Anti-“fake news” bill gives French state unchecked Internet censorship powers

On Thursday, the National Assembly began debating French President Emmanuel Macron’s draconian bill empowering the state to censor the Internet during the three months prior to any national election. The bill marks a vast new attack on freedom of speech, amid a wave of threats to Internet freedom worldwide based on the pretext of fighting “fake news.”

The bill would allow candidates and political parties to take articles and Internet statements to court, where judges could force Internet service providers to censor material by declaring that they believed it to be “fake news.” Due to the French president’s broad powers to name and control the promotion of top magistrates, the French judiciary is widely acknowledged to be dependent on the executive. The bill thus places enormous power over the Internet in the hands of the president.

The bill defines “fake news” not as information that is false, but as “any allegation or implying of a fact without providing verifiable information that makes it plausible.”

This anti-democratic definition poses vast dangers to legitimate journalism and political activity by removing any obligation on the state to prove that a statement is, in fact, false and harmful before taking legal action to suppress it. It lets judges order that legally protected speech be censored simply by asserting that they personally do not believe it to be convincing. It also allows judges to censor any article based on confidential sources such as whistleblowers on the grounds that the information contained in the article is not “verifiable.”

The bill grants the Superior Audiovisual Council (CSA) powers to censor and suspend television stations that are “controlled by a foreign state or under its influence.” This paves the way for the banning of media outlets such as the Russian state-backed RT and Sputnik.

While the bill purports to limit its reach to the three months before elections, a press campaign is underway to demand that no time limit be placed on these powers. When asked by “20 Minutes” whether he supported the bill, Sorbonne Professor François Jost replied: “The real question is why would this law go into effect only during election campaigns… Claiming that you can just tell any old lie at a certain time but not at another is absurd.”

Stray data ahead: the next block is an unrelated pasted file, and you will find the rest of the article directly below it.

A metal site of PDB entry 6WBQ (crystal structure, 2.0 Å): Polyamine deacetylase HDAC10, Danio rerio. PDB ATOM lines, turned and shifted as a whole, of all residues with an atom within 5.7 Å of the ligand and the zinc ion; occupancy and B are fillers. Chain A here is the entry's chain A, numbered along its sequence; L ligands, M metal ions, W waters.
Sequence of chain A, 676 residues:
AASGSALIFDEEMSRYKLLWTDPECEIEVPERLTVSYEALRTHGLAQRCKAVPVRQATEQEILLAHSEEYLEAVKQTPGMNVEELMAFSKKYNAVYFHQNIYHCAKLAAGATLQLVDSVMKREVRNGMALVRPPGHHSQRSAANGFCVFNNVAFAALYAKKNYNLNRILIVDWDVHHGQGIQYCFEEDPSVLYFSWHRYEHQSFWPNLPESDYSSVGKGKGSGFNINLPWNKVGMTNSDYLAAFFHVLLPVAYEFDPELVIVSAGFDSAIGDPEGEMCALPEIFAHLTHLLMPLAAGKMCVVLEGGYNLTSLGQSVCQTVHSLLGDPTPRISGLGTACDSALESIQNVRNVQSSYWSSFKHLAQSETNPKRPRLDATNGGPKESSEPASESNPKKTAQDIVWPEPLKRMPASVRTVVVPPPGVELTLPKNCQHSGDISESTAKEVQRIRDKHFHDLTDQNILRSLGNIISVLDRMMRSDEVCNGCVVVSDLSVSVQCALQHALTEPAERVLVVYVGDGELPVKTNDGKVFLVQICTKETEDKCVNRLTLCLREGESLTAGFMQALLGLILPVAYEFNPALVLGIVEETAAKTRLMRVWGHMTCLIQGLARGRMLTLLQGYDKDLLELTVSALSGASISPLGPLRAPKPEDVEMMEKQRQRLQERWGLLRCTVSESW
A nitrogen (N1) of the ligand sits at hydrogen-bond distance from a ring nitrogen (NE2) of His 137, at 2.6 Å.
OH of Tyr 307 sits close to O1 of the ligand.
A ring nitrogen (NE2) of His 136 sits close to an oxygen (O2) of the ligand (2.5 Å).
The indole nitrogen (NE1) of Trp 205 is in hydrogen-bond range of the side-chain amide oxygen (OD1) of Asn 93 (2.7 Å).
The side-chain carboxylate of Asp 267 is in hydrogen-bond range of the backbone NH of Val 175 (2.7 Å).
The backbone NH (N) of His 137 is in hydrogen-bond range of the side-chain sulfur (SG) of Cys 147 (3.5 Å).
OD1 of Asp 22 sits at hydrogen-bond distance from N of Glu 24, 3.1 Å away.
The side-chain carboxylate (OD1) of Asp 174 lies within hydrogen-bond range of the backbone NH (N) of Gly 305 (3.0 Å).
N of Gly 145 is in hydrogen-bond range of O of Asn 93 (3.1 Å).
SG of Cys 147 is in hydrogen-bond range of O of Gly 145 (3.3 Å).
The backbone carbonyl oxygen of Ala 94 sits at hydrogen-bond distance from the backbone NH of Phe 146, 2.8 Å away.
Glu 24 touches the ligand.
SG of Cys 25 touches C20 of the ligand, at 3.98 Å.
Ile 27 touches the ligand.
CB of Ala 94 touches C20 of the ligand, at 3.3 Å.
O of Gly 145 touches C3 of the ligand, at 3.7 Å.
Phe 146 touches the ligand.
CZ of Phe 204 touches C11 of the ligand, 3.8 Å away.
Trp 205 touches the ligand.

In France, opposition parties across the spectrum of official politics have criticized Macron’s bill, aware not only that censorship is unpopular, but also that Macron could turn it against them. Marine Le Pen of the neo-fascist National Front called the bill “a danger to liberty” in a column for Causeur, while Stalinist deputy Elsa Faucillon warned that it “set up the idea of an official truth.” Right-wing parliamentarian Christian Jacob said Macron was establishing “thought police.”

The bill moves France toward a situation where the state can censor the Internet at will. The justification advanced by Macron and his supporters in an attempt to give the bill a quasi-democratic veneer is the claim that Macron suffered intolerable damage to his reputation when his electoral rival in last year’s presidential run-off, Le Pen, alleged in a TV debate that Macron had a hidden offshore bank account in the Bahamas. This is a cynical pretext and political lie.

Le Pen’s allegation did not do significant damage to Macron. Voters largely shrugged it off and Macron won the election by a large margin. Now, however, broad sections of the press are trying to whip up outrage at the fact that a neo-fascist made an unsourced accusation to justify an attack on the freedom of expression of the entire population.

France does not need to pass a new law to make publishing false and defamatory statements illegal. An 1881 law already provides for heavy fines for making such statements.

What is driving Macron’s moves to censor the Internet is not outrage at a few statements by Le Pen or RT, but fear of the growth of social anger and anti-war sentiment. Ruling circles want to dictate the political views to which masses of workers have access. This drive to remove oppositional information and opinions from social media and the Internet has taken its most virulent form in the collaboration of US tech firms such as Google and Facebook with the US government.